Saint Michael the Archangel Columbian Squires Circle 5539

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Saint Michael the Archangel Columbian Squires Circle

What are the Columbian Squires?

Membership in the Columbian Squires means many things to many people. To some it means being part of a worldwide organization of young Catholic men, and to others it means being part of a small parish or community youth group. Some look upon their membership as a chance to change the world through volunteer involvement in the Church and the community; and others look upon membership as a way they can simply help their pastor, neighbor, school or parish. Being a member of the Columbian Squires means all of these things and more. It means being a leader—someone  who knows what to do and when to do it. Sometimes, it means showing others the way, and at other times following their lead. Actively participating in programs, serving as an officer, making decisions, attending meetings and conventions—these are the things that Columbian Squires do.
 Emblem of the Columbian Squires
The Squires emblem symbolizes the ideals which identify a squire. On the arms of a maltese cross are the letters “P,” which represents the physical development necessary to make the body as strong as the spirit; “I,” which stands for the intellectual development needed for cultural and mental maturity; “S,” which represents the spiritual growth and practice of our faith and “C,” which stands for the development of citizenship and civic life. The larger letters “C,” representing Christ; “S,” Squires; and “K,” the Knights of Columbus by whom the Squires program is sponsored, are intertwined in the center of the cross. They are the three foundations of the program. “Esto Dignus,” the Squires’ motto encircling the emblem, is Latin for “Be Worthy.”

“How did the Squires get started?”

At the annual meeting of the Supreme Council of the Knights of Columbus held in Atlantic City in August, 1922, the Most Reverend Thomas J. Walsh, Archbishop of Newark, New Jersey, made a plea to the Knights of Columbus to enter the field of boy work. He said, “If the Knights of Columbus will take care of the growing boy, then the boy grown into manhood will take care not only of the Knights of Columbus, but of the Church and the nation as well.” The sincerity and urgency of the archbishop’s request prompted Supreme Knight James A. Flaherty to name a special committee headed by then Deputy Supreme Knight, Martin H. Carmody to study the feasibility of organizing a junior order.    At about the same time that the Knights were setting up their special committee, Brother Barnabas McDonald, FSC, a Christian Brother regarded by many to be an expert in the field of youth apostolate, was working on a proposition for the Knights of Columbus to become involved in the field of boy welfare. Brother Barnabas’ plan included formation of an elite group of boy leaders as the junior organization of the Knights of Columbus. His plan was brought to the attention of the Knights’ special committee, which eagerly approved the proposal and recommended its adoption at the June, 1923 meeting of the Board of Directors. This recommendation was formally adopted at the Supreme Council meeting in Montreal in August, 1923. Two years later, on August 4, 1925, the first Columbian Squires circle—Duluth Circle 1, Duluth, Minnesota—was instituted in ceremonies that highlighted the Knights of Columbus’ annual convention. In the years to follow, the program experienced widespread and rapid growth. Circles were instituted throughout the United States, in Canada, Mexico, Puerto Rico, Guam and the Philippine Islands. Today, there are over 25,000 young Catholic men between the ages of 10 and 18 holding membership in and participating in the programs of approximately 1,400 Columbian Squires circles.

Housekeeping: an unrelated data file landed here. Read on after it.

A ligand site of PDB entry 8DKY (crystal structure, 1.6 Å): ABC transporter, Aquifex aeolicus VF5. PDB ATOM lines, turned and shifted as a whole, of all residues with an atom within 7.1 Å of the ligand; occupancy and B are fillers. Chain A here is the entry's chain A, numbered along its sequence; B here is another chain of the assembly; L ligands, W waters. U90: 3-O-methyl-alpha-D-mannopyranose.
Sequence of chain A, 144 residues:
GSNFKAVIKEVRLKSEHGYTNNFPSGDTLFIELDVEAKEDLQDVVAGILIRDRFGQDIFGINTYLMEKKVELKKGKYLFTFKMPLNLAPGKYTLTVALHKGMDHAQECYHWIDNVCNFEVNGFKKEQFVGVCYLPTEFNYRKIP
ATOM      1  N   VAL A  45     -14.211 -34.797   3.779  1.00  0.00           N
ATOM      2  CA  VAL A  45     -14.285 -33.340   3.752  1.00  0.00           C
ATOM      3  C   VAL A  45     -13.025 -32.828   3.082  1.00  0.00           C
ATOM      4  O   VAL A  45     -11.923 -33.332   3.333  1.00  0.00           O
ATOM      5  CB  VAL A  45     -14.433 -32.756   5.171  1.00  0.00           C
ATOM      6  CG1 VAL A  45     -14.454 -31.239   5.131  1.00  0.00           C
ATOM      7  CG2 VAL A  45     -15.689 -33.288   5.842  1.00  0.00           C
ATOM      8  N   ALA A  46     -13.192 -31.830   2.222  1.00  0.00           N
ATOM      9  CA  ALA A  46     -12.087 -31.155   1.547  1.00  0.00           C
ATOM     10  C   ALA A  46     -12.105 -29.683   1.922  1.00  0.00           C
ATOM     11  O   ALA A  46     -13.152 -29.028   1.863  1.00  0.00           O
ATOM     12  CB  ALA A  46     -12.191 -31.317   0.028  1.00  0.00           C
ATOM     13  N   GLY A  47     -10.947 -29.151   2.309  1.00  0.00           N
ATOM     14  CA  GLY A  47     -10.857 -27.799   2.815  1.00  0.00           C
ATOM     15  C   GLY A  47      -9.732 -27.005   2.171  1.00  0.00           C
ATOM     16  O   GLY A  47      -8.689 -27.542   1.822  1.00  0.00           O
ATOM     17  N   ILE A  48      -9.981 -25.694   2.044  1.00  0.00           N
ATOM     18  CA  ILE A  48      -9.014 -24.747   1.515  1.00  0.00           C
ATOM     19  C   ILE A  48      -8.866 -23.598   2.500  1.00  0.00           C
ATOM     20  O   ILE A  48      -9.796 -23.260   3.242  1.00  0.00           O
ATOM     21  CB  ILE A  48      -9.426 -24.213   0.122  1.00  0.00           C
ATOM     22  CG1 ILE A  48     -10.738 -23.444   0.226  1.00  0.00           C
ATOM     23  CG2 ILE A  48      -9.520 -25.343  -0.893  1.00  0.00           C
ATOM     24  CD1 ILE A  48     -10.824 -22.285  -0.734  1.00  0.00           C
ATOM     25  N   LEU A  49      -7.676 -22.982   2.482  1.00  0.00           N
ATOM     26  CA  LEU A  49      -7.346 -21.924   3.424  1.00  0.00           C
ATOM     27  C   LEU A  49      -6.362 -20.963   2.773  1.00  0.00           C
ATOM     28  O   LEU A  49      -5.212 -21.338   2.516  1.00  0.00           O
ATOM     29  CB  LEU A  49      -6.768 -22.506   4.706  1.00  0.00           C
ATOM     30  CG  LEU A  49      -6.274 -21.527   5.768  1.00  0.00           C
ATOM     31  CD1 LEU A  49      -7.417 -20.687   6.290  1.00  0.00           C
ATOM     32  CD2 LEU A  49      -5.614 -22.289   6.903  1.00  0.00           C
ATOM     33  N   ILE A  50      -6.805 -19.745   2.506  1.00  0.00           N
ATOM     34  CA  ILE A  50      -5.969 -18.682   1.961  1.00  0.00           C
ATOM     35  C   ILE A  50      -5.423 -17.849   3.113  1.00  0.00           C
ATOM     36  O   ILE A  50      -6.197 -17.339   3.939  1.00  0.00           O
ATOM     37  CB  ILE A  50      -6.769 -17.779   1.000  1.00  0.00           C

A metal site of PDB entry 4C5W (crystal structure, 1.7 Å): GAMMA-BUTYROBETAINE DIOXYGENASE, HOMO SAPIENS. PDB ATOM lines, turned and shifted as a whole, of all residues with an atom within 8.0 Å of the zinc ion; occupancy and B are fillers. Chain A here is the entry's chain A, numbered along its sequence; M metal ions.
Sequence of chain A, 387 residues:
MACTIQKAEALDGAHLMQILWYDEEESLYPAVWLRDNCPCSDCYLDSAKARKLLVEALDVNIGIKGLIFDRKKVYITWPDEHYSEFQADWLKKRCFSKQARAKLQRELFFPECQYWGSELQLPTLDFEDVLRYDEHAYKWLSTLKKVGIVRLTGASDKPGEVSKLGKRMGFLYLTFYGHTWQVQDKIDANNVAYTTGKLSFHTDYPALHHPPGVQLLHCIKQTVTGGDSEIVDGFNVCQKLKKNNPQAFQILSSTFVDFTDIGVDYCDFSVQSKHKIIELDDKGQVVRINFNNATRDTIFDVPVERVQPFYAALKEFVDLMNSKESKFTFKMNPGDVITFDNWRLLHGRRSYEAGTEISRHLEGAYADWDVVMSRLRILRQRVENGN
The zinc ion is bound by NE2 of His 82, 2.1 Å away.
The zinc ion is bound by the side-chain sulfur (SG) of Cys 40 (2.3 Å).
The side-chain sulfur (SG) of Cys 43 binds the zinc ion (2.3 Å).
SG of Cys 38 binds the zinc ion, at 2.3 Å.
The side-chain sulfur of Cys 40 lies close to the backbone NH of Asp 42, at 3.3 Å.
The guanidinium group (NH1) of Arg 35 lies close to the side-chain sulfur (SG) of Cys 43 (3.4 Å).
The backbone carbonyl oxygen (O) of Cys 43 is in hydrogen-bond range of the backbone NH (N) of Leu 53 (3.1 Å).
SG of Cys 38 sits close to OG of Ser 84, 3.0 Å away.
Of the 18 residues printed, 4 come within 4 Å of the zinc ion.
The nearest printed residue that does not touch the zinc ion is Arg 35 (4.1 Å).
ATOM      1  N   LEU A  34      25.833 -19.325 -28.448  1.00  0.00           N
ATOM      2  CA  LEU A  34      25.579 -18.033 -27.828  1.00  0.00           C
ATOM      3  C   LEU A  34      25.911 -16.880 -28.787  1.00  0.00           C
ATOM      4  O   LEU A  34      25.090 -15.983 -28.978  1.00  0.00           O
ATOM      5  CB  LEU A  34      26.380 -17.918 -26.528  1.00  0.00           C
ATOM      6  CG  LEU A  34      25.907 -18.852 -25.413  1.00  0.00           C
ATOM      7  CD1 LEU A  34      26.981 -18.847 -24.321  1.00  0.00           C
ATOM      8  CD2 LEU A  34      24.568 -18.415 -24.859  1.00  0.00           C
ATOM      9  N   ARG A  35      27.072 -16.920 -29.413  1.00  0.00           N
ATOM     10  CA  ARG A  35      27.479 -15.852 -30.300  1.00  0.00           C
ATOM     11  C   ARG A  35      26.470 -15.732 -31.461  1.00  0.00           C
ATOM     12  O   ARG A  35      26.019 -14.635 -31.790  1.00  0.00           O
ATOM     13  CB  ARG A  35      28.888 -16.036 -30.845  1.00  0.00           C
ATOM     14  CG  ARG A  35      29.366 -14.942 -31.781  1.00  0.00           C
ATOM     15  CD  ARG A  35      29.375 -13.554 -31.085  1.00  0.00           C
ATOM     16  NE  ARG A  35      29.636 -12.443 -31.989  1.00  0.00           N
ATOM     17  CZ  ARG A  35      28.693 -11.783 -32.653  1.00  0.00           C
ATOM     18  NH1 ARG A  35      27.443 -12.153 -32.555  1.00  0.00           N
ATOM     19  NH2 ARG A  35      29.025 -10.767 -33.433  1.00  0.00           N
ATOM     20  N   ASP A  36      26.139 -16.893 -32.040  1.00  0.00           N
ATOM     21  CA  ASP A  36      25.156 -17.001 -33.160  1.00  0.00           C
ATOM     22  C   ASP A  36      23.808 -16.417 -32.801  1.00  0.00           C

“What is a Circle?”